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) for his interest in our study on the onset of placental progesterone production in patients receiving dydrogesterone for scheduling endometrial receptivity and for supporting early pregnancy in anovulatory (‘artificial’) frozen-thawed embryo transfer cycles (FET) (
). In his letter, Dr Tesarik suggests that the luteo-placental shift can be delayed and that this delay could be a cause for miscarriage. Indeed, in our study a strong variation in placental progesterone production between individual singleton pregnancies can be observed (Figure 4A,
performed lutectomy in 11 spontaneously pregnant patients approximately 50 days post menstruation and observed a drastic decline in serum progesterone levels to approximately 5–6 ng/ml shortly after lutectomy, followed by complete abortion in seven and incipient abortion in four out of eleven patients. Csapo et al. also found that progesterone administration could prevent abortion after lutectomy at this time point. Furthermore, lutectomy at approximately 58 days post menstruation or beyond did not lead to abortion (
). In our study, we observed mean serum placental progesterone levels of 4.4±2.4 ng/ml (95% confidence interval 3.4 to 5.4 ng/ml) on day 30–36 post embryo transfer, e.g. at the same approximate time that Csapo et al. performed lutectomy leading to abortion in the 1973 study, and 9.3±3.4 ng/ml (95% confidence interval 7.9 to 10.8 ng/ml) on day 37–43 post embryo transfer, e.g. the gestational age at which the placenta has taken over control according to the Csapo experiments (
). To illustrate the inter-pregnancy variation in the time-point at which this approximate progesterone production can be observed, we have plotted the cumulative number of singleton pregnancies in our cohort for which we estimate a placental progesterone production resulting in a serum concentration of at least 10 ng/ml against the estimated post menstruation gestational week (Figure 1). A variation of approximately four gestational weeks amongst ongoing, viable singleton pregnancies in reaching this selected threshold can be seen, and some pregnancies reach this threshold as late as the eleventh gestational week.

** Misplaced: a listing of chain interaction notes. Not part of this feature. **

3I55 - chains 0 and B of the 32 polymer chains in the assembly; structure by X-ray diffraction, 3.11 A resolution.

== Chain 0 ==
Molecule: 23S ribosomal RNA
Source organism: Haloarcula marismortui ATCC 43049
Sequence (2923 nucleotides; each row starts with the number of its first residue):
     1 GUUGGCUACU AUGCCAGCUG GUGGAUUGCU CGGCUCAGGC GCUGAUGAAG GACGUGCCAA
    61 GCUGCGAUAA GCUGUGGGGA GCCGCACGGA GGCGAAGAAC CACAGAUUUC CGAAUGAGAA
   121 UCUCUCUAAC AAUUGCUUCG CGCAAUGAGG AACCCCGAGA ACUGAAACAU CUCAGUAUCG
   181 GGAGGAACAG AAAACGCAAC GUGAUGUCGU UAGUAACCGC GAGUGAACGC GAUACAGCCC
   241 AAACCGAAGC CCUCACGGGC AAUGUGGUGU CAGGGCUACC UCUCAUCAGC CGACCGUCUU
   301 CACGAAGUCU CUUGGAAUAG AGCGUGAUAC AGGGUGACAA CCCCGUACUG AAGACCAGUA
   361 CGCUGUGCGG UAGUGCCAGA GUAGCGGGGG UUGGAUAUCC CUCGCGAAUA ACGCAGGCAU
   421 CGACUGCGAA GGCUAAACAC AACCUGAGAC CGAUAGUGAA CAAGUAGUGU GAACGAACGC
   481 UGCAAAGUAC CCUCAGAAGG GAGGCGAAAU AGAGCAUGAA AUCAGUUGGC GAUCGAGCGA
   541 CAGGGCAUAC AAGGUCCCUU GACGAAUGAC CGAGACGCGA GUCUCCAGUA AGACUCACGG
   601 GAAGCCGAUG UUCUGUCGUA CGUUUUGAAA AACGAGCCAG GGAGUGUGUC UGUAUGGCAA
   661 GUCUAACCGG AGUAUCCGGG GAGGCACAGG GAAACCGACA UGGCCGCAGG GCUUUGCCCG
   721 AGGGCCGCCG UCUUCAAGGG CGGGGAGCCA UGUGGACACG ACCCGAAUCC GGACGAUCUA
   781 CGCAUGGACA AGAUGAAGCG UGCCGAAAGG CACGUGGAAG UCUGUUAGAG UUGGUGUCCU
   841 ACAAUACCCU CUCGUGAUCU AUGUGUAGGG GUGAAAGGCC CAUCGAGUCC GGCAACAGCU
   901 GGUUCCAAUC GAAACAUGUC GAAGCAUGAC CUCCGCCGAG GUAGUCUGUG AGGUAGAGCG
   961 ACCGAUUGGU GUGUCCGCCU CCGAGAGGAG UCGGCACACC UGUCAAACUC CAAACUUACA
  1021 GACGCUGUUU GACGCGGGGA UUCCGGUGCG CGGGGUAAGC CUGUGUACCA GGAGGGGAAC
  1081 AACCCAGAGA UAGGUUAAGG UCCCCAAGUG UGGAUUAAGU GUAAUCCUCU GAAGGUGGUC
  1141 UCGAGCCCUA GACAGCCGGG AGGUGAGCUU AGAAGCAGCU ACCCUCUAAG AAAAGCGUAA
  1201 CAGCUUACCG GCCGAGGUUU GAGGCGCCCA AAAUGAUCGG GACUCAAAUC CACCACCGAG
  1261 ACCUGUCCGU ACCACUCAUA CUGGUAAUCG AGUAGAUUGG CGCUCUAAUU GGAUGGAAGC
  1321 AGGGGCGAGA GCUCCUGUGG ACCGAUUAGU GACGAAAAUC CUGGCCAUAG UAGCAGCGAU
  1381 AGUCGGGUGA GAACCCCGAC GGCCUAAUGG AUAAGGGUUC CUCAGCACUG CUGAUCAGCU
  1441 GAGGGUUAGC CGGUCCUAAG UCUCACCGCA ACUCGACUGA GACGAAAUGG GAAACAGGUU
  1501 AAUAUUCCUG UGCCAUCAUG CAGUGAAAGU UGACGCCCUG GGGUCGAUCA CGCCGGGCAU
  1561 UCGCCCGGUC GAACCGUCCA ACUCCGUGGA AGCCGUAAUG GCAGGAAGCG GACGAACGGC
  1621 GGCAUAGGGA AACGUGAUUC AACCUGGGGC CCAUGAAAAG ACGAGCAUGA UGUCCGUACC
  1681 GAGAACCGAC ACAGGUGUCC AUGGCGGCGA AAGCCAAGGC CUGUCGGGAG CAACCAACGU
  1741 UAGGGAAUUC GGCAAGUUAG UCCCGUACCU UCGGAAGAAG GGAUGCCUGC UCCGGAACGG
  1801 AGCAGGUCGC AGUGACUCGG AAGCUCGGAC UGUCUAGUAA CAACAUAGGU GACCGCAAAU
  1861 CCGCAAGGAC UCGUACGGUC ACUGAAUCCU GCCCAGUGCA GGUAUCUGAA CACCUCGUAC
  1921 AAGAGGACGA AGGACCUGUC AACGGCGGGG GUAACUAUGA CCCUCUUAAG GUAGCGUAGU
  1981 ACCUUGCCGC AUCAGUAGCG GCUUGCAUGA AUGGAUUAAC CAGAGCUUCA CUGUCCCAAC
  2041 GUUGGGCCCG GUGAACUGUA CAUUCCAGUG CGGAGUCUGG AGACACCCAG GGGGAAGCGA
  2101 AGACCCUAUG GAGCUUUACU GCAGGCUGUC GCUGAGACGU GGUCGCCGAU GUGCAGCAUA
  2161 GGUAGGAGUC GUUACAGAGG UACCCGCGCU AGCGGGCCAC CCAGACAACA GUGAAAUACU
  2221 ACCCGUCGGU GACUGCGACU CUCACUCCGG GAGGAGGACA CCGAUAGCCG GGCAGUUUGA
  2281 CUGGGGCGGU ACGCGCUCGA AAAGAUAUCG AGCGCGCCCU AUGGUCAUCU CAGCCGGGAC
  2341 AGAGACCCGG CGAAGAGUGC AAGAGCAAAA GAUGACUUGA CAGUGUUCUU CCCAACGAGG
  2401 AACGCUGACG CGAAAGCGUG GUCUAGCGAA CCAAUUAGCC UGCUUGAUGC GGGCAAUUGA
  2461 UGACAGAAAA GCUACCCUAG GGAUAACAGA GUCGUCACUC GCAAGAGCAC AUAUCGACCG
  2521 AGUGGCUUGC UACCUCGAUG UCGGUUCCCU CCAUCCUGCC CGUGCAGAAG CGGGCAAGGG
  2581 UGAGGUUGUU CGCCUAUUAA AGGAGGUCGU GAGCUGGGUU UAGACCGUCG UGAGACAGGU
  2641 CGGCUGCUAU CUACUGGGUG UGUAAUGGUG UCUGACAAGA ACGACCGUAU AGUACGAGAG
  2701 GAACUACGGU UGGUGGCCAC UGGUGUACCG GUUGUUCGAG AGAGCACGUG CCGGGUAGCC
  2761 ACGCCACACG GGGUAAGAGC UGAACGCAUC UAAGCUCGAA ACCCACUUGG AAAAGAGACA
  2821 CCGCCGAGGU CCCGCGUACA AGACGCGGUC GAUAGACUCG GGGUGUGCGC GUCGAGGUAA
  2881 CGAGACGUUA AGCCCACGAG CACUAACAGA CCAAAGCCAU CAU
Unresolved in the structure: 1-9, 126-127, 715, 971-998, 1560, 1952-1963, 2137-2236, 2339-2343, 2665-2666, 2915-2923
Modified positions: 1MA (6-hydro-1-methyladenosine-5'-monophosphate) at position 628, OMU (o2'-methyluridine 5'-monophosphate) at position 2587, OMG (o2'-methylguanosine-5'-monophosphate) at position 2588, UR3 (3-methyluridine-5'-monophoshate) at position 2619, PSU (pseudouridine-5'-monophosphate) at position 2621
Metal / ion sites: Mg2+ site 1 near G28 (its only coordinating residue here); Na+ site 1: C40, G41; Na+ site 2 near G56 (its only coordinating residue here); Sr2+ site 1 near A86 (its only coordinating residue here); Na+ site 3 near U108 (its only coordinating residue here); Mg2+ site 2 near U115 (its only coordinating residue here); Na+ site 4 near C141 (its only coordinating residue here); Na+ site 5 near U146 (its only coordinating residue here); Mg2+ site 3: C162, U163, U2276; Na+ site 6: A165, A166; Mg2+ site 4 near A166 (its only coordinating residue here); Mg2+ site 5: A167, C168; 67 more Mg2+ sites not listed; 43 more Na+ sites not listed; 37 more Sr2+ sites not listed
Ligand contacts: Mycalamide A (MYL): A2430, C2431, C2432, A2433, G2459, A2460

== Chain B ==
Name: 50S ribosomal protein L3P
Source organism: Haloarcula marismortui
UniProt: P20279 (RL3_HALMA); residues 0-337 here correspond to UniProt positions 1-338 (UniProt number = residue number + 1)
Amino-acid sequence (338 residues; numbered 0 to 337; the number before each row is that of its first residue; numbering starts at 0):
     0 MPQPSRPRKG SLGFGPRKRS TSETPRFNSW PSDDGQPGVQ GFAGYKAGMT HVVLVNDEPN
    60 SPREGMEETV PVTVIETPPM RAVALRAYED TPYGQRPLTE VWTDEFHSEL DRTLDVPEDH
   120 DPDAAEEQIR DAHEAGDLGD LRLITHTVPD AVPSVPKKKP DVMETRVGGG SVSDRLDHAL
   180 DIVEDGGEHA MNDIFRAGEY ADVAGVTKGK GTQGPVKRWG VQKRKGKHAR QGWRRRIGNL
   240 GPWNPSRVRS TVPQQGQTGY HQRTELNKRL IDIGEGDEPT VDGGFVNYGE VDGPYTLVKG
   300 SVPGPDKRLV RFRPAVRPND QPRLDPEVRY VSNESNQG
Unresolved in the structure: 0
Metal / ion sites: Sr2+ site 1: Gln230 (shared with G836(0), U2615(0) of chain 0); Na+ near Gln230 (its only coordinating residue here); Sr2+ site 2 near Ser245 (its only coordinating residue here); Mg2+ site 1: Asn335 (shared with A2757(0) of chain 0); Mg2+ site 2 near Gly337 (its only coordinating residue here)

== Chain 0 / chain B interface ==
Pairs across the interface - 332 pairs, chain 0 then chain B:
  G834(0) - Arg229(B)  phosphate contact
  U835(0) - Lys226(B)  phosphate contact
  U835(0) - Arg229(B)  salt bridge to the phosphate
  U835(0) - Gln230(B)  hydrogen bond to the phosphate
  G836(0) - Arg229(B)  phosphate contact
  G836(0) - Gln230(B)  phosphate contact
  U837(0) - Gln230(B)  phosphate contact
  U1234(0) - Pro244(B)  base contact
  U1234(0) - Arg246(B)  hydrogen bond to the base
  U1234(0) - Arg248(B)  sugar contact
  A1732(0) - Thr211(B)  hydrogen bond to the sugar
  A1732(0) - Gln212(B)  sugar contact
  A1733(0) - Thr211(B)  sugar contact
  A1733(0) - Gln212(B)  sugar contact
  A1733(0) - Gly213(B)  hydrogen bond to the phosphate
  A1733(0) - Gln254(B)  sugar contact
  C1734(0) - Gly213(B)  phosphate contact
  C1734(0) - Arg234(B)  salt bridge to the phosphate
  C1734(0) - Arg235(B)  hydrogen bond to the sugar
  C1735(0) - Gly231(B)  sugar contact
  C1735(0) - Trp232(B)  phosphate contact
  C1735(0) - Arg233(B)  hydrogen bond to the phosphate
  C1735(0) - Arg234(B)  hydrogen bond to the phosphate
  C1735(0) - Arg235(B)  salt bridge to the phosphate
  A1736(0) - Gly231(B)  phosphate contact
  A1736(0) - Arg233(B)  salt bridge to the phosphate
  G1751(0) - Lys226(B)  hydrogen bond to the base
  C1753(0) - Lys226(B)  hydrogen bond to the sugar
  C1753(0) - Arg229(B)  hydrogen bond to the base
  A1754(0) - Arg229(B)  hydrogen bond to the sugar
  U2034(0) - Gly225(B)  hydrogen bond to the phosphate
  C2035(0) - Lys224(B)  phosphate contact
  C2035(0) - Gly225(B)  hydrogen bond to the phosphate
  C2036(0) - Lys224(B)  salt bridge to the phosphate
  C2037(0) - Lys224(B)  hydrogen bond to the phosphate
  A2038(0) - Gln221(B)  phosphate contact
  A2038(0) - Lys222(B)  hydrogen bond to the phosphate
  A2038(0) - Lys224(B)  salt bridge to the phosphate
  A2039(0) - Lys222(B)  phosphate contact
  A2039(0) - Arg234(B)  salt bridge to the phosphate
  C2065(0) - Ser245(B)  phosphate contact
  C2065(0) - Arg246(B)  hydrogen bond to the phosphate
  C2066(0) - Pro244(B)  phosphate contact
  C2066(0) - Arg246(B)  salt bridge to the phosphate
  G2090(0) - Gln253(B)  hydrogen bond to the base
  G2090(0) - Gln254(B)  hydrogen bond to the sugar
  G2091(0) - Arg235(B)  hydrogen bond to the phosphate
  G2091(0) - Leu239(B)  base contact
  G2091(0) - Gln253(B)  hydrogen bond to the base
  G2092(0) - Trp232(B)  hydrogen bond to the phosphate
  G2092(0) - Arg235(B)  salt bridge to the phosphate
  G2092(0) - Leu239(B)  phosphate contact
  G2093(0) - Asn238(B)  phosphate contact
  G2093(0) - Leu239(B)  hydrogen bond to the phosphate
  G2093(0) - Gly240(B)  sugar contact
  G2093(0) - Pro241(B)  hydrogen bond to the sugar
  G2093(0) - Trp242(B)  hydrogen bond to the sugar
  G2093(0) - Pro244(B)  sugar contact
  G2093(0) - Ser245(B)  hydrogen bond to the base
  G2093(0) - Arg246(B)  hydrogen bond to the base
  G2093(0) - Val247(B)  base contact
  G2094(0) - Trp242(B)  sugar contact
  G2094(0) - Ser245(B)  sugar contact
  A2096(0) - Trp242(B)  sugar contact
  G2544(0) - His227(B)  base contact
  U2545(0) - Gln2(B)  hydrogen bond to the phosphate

It is important to note that it is yet to be determined if 30mg dydrogesterone is indeed the optimal progestogenic daily dose in an artificial FET cycle. We therefore intend, as a next step, to investigate the incidence of miscarriage in FET cycles according to blood concentration of dydrogesterone and 20α-dihydrodydrogesterone in a large cohort of patients (clinicaltrials.gov: NCT03507673). It is also important to note that it is as yet unknown if placental progesterone production interacts with progestogenic activity originating from the corpus luteum or exogenous source. In our study, all patients received 10mg dydrogesterone three times daily and treatment was not modified systematically in patients with low progesterone, although physicians were allowed to increase dydrogesterone dosage up to 50mg at their discretion after a positive pregnancy test. This FET model with dydrogesterone usage would allow the study of the interaction of progestonic drug dose administered and placental response. Furthermore, this model would also allow a test of Dr Tesarik's hypothesis that delayed luteo-placental shift would cause miscarriage, by identifying pregnancies with low placental progesterone production and by increasing and/or prolonging the dydrogesterone administration within the context of a randomized trial. In our cohort, we observed a relatively high miscarriage rate (39%). However, we think that low progesterone levels in miscarrying pregnancies are a consequence of the demise of the conceptus, rather than its cause, since miscarriages can be predicted in our cohort by abnormally low hCG levels earlier in pregnancy, rather than by the onset of placental progesterone production. Of note, a recent large trial on vaginal progesterone for prevention of threatened abortion has failed to identify a causal link between early pregnancy progesterone treatment and abortion prevention, albeit in a different setting than artificial FET (